The case of Tyler Loftus curiously began in the New Jersey Governor’s office several years ago, when it was decided to cut programs which paid third-party out-of-state providers for medical and psychiatric care. It seemed more cost effective to bring home to New Jersey, those who were being cared for in other states at New Jersey’s expense. Smart financial thinking, but like so many other brilliant ideas, only a half-thought. You see, there was no thought to the fact that New Jersey lacked the facilities found in these other states, and of course, no one in government would increase budgets to fix the current facilities to meet the standards found out of state.
Tyler, now 23, is autistic and developmentally disabled. He has autism, bipolar disorder, and the mental capacity of a five-year-old. He lived successfully at The Woods School in Pennsylvania, funded by the State of New Jersey because of his condition along with dozens of other Jersey boys and girls. He was placed there only because New Jersey had no facilities capable of caring for his specific, unique condition. That fact hasn’t changed.
When Tyler was forced back to New Jersey, the available facilities couldn’t cope with his particular needs. For about eighteen months his mother tried to get the state agency in control of his case to move him to a proper location with such capacity. She had no luck. Placed with others who have much milder autism, he was often harassed, bullied and accused of stealing cigarettes, even though he doesn’t smoke. After a series of such events, Tyler began to run away, and each time state police were called to fetch him back.
One day, not long ago, he pulled out a 3-inch knife and threatened his own life. Let’s face it, he was tormented and frustrated. His happy life in Pennsylvania disrupted (it’s always bad to change the routine of an autistic individual), Tyler became disorganized and his behavior began to change. Confronted with others whom he disliked and who clearly disliked him, he began to run away, have repeated emotional outbursts and continual problems. Finally, he was arrested, then arraigned in court for making “terroristic threats” and for “unlawful possession of a weapon,” a three-inch pocket knife.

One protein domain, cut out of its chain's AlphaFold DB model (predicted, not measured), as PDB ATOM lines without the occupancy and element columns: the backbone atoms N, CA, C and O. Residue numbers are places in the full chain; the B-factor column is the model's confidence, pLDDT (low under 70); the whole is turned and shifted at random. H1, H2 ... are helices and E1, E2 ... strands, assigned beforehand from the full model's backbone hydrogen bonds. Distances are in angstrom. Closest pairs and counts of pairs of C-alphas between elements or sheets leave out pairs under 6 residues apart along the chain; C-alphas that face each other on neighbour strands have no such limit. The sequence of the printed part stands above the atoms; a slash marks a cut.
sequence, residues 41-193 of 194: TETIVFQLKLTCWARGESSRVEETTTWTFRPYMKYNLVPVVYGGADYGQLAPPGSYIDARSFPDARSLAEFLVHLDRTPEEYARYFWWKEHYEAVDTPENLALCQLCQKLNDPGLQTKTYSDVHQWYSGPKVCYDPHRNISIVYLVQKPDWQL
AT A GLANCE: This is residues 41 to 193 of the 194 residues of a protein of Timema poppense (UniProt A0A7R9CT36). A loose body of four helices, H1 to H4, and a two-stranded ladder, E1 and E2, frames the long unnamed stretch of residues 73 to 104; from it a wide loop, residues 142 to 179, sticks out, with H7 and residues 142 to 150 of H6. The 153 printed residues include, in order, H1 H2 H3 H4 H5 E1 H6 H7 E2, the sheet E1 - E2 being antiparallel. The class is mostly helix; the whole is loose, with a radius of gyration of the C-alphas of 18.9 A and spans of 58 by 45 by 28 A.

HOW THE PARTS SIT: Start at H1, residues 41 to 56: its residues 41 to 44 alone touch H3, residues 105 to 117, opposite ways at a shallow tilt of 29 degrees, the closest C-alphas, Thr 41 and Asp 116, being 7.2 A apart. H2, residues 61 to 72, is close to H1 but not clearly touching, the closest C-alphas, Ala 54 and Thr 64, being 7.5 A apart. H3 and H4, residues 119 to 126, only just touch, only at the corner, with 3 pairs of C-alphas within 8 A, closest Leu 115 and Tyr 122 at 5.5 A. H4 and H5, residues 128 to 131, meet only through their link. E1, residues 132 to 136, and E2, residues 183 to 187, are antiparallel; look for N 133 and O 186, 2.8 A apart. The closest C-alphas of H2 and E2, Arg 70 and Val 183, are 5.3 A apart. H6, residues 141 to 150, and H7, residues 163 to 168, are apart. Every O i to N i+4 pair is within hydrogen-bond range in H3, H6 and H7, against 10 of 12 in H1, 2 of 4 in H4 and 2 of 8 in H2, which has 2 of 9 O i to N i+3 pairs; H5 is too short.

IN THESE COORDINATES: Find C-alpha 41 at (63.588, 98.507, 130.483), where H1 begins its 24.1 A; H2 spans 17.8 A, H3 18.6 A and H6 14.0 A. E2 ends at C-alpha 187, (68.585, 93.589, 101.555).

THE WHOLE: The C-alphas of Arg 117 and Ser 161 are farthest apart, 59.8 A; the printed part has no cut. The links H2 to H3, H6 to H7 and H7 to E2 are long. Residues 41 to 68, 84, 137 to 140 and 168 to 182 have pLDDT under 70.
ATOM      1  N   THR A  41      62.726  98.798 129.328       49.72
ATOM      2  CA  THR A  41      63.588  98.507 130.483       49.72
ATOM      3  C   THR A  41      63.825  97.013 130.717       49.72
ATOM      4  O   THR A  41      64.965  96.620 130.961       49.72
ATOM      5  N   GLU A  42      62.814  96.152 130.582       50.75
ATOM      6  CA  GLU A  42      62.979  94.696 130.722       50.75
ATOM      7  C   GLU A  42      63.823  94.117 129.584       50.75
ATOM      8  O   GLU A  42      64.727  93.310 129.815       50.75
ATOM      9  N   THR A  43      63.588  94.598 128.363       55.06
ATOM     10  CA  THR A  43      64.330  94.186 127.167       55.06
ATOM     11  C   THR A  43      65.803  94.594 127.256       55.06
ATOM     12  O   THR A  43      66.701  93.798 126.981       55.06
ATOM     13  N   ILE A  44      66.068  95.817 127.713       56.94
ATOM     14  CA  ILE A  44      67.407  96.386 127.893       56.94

Pleas by his mother and others to the New Jersey Department of Developmental Disabilities were met only with pathetic bureaucratic delays and a lack of action, resulting ultimately in her son’s arrest and arraignment. Rather than supporting him, and providing the kind of care he needs, there appears to be a movement to incarcerate him, and others with autism, using our jails to warehouse those we cannot care for due to costs. It’s cheaper to jail someone than to care for them.
Warehousing those society doesn’t want is nothing new. The practice began in the 12th century, and continues to this day, throughout the world. But autistic citizens don’t belong in jail. It’s not the place for them. Their suicide rate in prison is high, effectively making the state their murderers. This is not what people want for our handicapped children, brothers, sisters, nieces, nephews, cousins, neighbors and grandchildren.
New Jersey’s governor, like many a politician past, present and future, is taking an easy path to lower costs, rather than making the decisions that would ultimately cost him his political future — cutting the cost of government in favor of funding those in need. Tyler is the victim, in no uncertain terms, of the system that’s supposed to be protecting him.
Let’s be blunt: government isn’t here to provide jobs and outrageous pension plans, it’s here to provide for the needs of its citizens; to protect and secure them from harm and to provide for their safety. Here’s a newsflash for all the politicians reading this: PEOPLE WITH AUTISM ARE CITIZENS and their families, friends and neighbors pay the taxes you misspend. They vote, and if you keep voting to harm autistic citizens, they’re going to vote you out.
We support Tyler Loftus – unquestionably. We believe his lawyers and the judge are ignorant of autism and consider such ignorance shameful and criminal in the extreme. We believe this a case of a denial of human rights and New Jersey’s failure to find him a secure facility to be a violation of his rights under the Americans with Disabilities Act. Negligence in bureaucracy is unacceptable.
Abraham Lincoln, an Aspergian, said in his famous Gettysburg Address “…this nation, under God, shall have a new birth of freedom, and that government of the people, by the people, for the people, shall not perish from the earth.” We don’t think Mr. Lincoln would appreciate petty bureaucrats destroying the life of a child they’ve victimized yet are pledged to serve. It’s a betrayal of trust.